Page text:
National bravery award for quarry rescue constable
A POLICE officer who risked his own life to try to save a teenager from a flooded Carmarthenshire quarry has won a national bravery award.
Dyfed-Powys Police constable Alun Morgan was one of the first officers to arrive at the Cilrychen Quarry near Llandybie in June last year after the alarm had been raised.
After cutting his way through the perimeter fence the former lifeguard ran to the edge of the lake and dived into the water, swimming down to a depth of 15ft to rescue 14-year-old Luke Somerfield.
The Llandeilo teenager - who had been playing at the quarry with friends - was brought to the surface and rushed to hospital but later died.
An inquest into his death heard that he became tangled in rope from a lifesaving ring and drowned. A finding of accidental death was returned.
For his actions on that day PC Morgan was awarded the Police Federation Welsh bravery prize at a ceremony in London.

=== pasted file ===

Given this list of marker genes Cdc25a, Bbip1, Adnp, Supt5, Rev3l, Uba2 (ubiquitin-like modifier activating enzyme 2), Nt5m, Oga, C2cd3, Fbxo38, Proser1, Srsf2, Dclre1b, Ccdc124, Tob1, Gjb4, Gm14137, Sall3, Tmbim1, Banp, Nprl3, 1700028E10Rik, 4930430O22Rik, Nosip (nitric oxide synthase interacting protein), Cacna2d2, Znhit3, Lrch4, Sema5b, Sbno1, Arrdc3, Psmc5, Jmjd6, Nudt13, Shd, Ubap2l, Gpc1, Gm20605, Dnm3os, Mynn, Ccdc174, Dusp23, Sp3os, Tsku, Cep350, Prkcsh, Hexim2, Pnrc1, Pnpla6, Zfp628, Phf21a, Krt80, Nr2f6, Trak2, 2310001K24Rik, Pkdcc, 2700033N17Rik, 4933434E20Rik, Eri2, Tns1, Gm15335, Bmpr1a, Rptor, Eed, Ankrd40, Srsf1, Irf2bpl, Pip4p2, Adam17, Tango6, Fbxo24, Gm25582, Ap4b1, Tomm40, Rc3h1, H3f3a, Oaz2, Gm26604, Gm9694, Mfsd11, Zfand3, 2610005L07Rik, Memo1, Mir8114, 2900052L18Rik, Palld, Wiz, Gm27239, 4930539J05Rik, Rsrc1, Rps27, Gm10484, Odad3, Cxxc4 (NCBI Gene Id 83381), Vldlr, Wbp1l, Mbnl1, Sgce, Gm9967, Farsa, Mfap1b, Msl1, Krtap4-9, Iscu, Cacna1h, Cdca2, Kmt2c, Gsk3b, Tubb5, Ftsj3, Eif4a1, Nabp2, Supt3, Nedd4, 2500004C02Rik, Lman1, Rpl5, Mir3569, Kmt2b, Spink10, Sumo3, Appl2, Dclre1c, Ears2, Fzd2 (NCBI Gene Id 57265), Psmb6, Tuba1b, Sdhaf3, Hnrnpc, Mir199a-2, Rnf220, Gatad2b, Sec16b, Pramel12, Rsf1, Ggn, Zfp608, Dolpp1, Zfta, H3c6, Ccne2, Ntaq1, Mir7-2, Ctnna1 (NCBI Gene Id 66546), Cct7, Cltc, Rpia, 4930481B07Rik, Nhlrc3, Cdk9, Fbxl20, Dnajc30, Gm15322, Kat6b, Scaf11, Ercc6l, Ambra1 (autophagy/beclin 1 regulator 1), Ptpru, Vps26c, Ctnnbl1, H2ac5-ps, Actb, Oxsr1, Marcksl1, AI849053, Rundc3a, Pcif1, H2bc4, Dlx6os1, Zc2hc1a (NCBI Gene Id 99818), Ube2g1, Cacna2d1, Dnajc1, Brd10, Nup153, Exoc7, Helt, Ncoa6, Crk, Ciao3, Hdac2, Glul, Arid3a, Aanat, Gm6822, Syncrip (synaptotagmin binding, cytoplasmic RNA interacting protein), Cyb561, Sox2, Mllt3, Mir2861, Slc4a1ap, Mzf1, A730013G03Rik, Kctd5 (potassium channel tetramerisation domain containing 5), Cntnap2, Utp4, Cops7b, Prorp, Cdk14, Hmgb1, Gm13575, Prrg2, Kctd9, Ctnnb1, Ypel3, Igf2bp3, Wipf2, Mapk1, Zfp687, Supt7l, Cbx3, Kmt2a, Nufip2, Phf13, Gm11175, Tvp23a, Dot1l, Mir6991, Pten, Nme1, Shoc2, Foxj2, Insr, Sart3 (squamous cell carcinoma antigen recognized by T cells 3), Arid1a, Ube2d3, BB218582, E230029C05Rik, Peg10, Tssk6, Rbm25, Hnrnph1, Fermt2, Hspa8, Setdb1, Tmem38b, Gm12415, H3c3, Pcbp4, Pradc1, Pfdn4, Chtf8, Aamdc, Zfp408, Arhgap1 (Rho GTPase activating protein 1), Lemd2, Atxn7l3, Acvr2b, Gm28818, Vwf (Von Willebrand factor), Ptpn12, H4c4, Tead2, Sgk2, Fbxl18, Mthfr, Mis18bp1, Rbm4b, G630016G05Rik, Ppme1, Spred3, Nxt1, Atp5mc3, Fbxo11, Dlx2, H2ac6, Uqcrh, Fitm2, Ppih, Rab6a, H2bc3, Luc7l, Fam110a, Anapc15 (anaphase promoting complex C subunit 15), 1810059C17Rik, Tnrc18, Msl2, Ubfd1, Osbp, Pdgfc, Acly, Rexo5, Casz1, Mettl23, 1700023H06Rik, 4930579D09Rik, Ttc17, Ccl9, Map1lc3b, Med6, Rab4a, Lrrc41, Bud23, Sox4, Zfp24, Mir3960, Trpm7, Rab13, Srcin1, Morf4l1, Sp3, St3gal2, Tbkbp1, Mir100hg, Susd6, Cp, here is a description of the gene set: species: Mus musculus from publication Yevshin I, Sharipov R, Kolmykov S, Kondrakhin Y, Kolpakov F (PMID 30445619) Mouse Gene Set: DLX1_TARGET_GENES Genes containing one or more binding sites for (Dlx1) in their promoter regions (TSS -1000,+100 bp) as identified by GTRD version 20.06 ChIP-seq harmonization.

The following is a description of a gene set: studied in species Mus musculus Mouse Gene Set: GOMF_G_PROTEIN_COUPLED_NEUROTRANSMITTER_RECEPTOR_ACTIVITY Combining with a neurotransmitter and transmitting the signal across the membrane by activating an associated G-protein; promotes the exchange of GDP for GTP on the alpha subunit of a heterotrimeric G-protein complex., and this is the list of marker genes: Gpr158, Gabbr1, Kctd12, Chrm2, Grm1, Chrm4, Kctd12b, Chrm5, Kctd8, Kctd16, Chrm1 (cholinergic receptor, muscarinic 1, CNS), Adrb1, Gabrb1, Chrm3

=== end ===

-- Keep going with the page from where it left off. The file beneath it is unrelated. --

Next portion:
The constable said he was proud to have won the award.
He said: "You don't think about the dangers when you go in, adrenaline kicks in and you just do it. It's only afterwards you start to think about things.
"I just wanted to get to the boy as quickly as I could and get him out.
"It was very tragic and it's bitter sweet to win this award. Sadly the little boy died but we did our best for him as a team."
Steve Williams, chairman of the Police Federation of England and Wales, congratulated PC Morgan.
He said: "In very traumatic circumstances, knowing the risks involved and despite instructions not to, PC Morgan plunged into treacherous quarry waters.
"He risked his own life, determined to save another. PC Morgan's bravery, endurance and dedication to duty cannot be underestimated."